Carrying groceries 2kms through thick mud is all part of the job for HammondCare At Home care worker Daniel, who supports retired farmer Alex Perkins, recently cut off from the outside world on his property at Gungal in the Upper Hunter (NSW).
On several occasions, 30-year-old Daniel drove as far as his car would allow in the quagmire conditions before carrying the groceries by foot for 2km to care for his client.
Mr Perkins, 80, was so delighted by Daniel going to such lengths to ensure he, and his much-loved dog Jenna had food on the 141-hectare cattle property he sent a message of appreciation to HammondCare At Home.
“I rely on him for a fair bit. I can’t bend over. I can’t get out of my chair much these days.”
“Daniel doesn’t complain about anything. He picks up my groceries, dog food, and medications and keeps me going.”
As well as bringing supplies, Daniel’s regular visits as a HammondCare At Home care worker involve providing basic care, including vacuuming, washing and general tidying up.
Sometimes he drives Mr Perkins to appointments with his doctor, chiropractor, or podiatrist.
For his efforts, Daniel was recognised with a HammondCare Mission in Action Award from HammondCare Chief Executive Mike Baird at a ceremony at Hammond Care’s Strathearn House, Scone on November 22.
Mr Baird said of Daniel: “He literally went the extra mile for our clients.”
“Thank you, Daniel, for going above and beyond that day and many others. Your clients know how much you care for them, and we appreciate all that you do.”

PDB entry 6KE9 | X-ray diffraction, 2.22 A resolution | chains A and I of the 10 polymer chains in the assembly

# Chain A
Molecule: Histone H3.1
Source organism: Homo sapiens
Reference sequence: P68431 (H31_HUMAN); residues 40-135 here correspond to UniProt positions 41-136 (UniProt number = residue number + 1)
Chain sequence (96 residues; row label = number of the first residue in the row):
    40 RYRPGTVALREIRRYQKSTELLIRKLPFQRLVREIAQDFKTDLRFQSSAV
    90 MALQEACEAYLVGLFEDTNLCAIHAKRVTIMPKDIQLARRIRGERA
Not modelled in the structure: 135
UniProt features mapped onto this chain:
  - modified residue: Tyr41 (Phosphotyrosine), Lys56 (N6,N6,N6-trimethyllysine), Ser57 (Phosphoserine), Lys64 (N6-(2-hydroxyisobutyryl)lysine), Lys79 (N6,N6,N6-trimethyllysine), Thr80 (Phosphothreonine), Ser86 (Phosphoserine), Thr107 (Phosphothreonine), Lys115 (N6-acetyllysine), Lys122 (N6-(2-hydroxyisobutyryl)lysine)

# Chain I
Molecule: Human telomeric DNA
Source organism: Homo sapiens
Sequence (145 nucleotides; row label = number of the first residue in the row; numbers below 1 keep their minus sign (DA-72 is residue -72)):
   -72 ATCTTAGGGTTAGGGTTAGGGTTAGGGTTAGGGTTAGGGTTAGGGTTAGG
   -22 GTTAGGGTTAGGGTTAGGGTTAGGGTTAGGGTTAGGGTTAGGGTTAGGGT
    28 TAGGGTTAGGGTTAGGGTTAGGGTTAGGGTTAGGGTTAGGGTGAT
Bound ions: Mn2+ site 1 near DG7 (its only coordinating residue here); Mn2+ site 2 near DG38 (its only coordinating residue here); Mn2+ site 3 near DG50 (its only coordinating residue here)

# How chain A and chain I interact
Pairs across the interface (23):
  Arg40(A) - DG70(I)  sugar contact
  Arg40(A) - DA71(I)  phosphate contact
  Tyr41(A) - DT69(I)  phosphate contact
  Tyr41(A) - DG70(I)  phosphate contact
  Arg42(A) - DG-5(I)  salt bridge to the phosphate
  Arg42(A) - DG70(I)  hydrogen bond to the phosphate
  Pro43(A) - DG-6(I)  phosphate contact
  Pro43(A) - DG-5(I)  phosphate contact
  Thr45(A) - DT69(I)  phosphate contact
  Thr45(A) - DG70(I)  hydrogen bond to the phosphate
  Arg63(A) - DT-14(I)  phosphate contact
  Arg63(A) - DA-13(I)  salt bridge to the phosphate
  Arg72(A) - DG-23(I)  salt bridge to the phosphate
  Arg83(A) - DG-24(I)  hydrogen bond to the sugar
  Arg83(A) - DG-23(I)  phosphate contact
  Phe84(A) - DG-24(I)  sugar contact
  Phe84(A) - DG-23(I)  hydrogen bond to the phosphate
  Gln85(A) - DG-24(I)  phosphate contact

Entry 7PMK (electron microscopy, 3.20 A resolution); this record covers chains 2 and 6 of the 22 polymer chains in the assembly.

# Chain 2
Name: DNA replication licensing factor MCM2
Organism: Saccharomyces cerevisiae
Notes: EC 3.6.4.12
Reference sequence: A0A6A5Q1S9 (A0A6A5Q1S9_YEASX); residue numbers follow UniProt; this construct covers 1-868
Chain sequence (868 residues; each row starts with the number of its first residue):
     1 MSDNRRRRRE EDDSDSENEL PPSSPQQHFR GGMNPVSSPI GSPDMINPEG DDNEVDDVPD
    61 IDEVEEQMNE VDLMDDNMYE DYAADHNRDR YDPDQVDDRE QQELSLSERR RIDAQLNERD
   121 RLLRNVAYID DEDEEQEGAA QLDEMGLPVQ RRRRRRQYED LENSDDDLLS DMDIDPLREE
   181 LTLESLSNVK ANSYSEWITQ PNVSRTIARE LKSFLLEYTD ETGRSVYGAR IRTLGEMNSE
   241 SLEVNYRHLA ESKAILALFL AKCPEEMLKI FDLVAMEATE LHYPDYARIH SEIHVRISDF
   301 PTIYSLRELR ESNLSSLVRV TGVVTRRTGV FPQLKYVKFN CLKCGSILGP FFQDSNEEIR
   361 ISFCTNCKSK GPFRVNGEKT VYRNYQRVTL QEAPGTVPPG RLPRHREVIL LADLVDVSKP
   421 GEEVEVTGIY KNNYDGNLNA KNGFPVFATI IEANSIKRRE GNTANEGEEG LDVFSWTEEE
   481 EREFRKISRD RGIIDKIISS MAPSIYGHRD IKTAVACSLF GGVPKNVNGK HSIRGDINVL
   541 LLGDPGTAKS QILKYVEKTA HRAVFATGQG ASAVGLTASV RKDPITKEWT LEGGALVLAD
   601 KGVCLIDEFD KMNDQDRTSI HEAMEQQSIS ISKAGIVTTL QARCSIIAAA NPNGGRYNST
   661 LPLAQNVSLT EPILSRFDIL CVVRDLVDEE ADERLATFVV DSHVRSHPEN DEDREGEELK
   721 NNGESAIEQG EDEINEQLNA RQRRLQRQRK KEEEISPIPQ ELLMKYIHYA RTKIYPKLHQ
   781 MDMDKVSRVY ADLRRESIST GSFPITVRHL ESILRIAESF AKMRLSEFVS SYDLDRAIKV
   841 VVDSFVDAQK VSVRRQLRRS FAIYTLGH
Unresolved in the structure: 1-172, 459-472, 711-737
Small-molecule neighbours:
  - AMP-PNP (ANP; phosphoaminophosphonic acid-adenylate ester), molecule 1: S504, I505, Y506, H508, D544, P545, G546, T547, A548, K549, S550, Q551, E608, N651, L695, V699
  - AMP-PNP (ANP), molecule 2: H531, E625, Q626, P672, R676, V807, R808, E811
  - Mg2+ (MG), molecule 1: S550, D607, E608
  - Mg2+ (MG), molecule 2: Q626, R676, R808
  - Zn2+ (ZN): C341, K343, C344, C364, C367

For Daniel, the award was appreciated but he was modestly not convinced that anything exceptional took place.
“It’s just something I didn’t think much about really. It just needed to be done or Alex wouldn’t get his shopping,” Daniel said
HammondCare At Home provides care in the home to people in regional and remote places, with 672 clients in this category in NSW, Queensland and Victoria.
Mr Perkins was in good health until shortly before COVID when he had a fall. He slipped on the pavement outside a local supermarket, breaking his leg and smashing his ankle.
The stumble led to a seven-week stay in Muswellbrook Hospital following surgery where steel bolts and a plate were implanted. He never fully recovered his full mobility.
“Only a few years ago I was quite good with the cattle and everything like that, getting around the paddocks. That’s all changed now,” Mr Perkins said.
“Now I can tell you the things that are right about me quicker than the things that are not going so well.”
Mr Perkin’s granddaughter Kursty said his closest family live two hours away and knowing there was a care worker like Daniel providing regular support was reassuring.
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